Eat Poo, You Cat – A party game that people actually like

23 Aug

Party games have upsides and downsides. On the upside, they add structure to a party, helping break the ice and turning strangers into new friends. On the downside, most people HATE party games (or at least think they do). That’s because they haven’t played the goofy game I like to call “Eat Poo, You Cat.”

This little drawing game is equal parts Pictionary and Telephone and will keep any group of five or more entertained for at least half an hour. It’s great for parties of all kinds because it is easy to learn, fun to play, and non-competitive; the game is all about the experience and reviewing the oft-ridiculous results. I learned this game from a newspaper column by Orson Scott Card (a great author of speculative fiction); as he puts it, the ridiculous name is taken from a “particularly hilarious final caption” from a game session long ago. You’ll understand once you play it.

1) Get supplies. Grab some paper and your writing/drawing implements of choice. Half-sheets of notebook or copy paper are sufficient; every person will need as many sheets of paper as there are players (5 players = 25 sheets total, 6 players = 36 sheets total, etc.) . I keep a fistful of pens and a notepad around for just these occasions.

2) Circle up the players and label your first sheet. Sit in a rough circle and assign each player a letter, starting with “A.” Everyone must write their letter and a “1″ on their first page. This is the only time these people will write this letter; don’t label all of your papers!

3) Write a caption and pass it on. Each player must write a sentence on his or her paper. Any sentence at all will do, but it does help if it’s something ridiculous and yet possible to draw. All players pass their paper to the left.

4) Draw a picture based on the caption, but only pass on the picture. Everyone should write the letter they received and a “2″ on a new sheet of paper (be careful, because someone usually messes up the lettering or numbering in every game). On this page, each player should draw a picture to represent the sentence received. Think of the sentence as a caption for the picture. When finished, everyone will pass their latest paper to the left; keep the first paper face-down.

5) Write a caption for the picture you received. Label a new page with the same letter you just received, and write a “3″ because this is the third round. Now, try to decipher the drawing and write down a caption for it on your new page. Pass this paper to the left. Keep the drawing you received face-down.

6) Continue until the circle is complete. Continue the caption-to-drawing-to-caption routine until you run out of pages. If you passed out the right number of pages, the number on your final piece of paper will be the same as the number of players.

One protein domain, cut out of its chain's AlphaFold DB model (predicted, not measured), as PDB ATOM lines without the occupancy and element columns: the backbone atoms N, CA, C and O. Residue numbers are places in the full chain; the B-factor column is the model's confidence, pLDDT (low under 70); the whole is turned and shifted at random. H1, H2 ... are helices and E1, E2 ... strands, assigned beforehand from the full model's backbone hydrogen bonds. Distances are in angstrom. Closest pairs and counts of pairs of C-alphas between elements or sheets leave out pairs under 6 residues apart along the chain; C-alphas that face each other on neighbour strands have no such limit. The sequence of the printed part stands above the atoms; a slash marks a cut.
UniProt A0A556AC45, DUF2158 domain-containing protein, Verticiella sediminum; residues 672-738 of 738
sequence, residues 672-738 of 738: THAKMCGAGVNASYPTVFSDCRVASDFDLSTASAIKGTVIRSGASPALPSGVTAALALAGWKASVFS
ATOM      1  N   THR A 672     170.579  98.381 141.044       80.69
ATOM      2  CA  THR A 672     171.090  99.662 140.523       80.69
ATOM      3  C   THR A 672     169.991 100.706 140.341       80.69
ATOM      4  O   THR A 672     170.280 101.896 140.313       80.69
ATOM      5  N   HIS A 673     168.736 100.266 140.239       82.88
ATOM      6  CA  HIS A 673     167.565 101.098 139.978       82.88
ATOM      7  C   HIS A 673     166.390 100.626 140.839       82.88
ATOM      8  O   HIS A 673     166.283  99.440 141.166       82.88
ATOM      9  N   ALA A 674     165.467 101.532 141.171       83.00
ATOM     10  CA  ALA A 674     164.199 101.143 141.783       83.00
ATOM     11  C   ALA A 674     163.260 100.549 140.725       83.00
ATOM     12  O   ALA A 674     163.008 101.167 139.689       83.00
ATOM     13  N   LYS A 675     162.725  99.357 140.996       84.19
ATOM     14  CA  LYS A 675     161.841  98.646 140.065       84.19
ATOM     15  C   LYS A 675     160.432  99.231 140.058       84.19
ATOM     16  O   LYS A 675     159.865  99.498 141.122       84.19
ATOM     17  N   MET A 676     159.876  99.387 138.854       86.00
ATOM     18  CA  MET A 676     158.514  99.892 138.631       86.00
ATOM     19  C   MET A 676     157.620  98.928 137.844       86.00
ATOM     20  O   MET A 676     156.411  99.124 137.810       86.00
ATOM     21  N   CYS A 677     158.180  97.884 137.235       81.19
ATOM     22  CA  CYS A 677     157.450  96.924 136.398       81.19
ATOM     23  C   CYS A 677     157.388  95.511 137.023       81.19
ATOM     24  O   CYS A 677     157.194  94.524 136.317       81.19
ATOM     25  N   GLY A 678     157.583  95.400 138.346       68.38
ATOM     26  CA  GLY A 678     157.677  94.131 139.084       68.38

7) Match up the pages by letter. Return the lettered pages to the people who wrote the original captions. For example, the person who started with “A” should collect all of the “A” pages.

8) Laugh at the results. Have each person share their results with the entire group. Revel in how each sentence was distorted and altered throughout the game. With at least five players, it is very rare for many statements to survive the process intact. Laugh at each other. Start again if desired.

Sometimes, it results in very straightforward verbal and visual translations. Usually, it devolves into madness. The more people, the better. Here are a few examples picked from actual games:

B1-B5 (above): The basic theme of a throbbing heart survived to the end of the game. Everything else changed.

C1-C5 (above): Notice that the drawings are quite similar even though the caption changed completely.

E1-E5 (above): The original statement about the goat and the wallet was clearly intended to produce ridiculous drawings. Not surprisingly, the final message at the end might as well be “purple monkey dishwasher.”

Even if you don’t like most games, don’t knock this one until you try it. Eat Poo, You Cat usually results in fits of laughter both during the drawing/writing process and during the final reviews. If there’s a winner, it’s whoever got the most laughs. What’s not to like about that?


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  1. whydoihavetoregister

    08/23/2010 at 7:58 pm

    A suggestion for managing the numbering process: use larger sheets of paper and fold over the previous statement / drawing before passing the paper. That helps to simplify things and keeps a consistent record for each phrase / drawing chain. This method may enable cheating, but since this game has no winner, cheating would be pretty sad.

  2. marybeth.fedor

    09/10/2010 at 11:39 am

    I agree with whydoihavetoregister, I have always played with one sheet of paper, much easier, but smaller drawing space.

  3. drewsmom

    12/22/2010 at 10:47 am

    So, what are the odds you can get your father to play?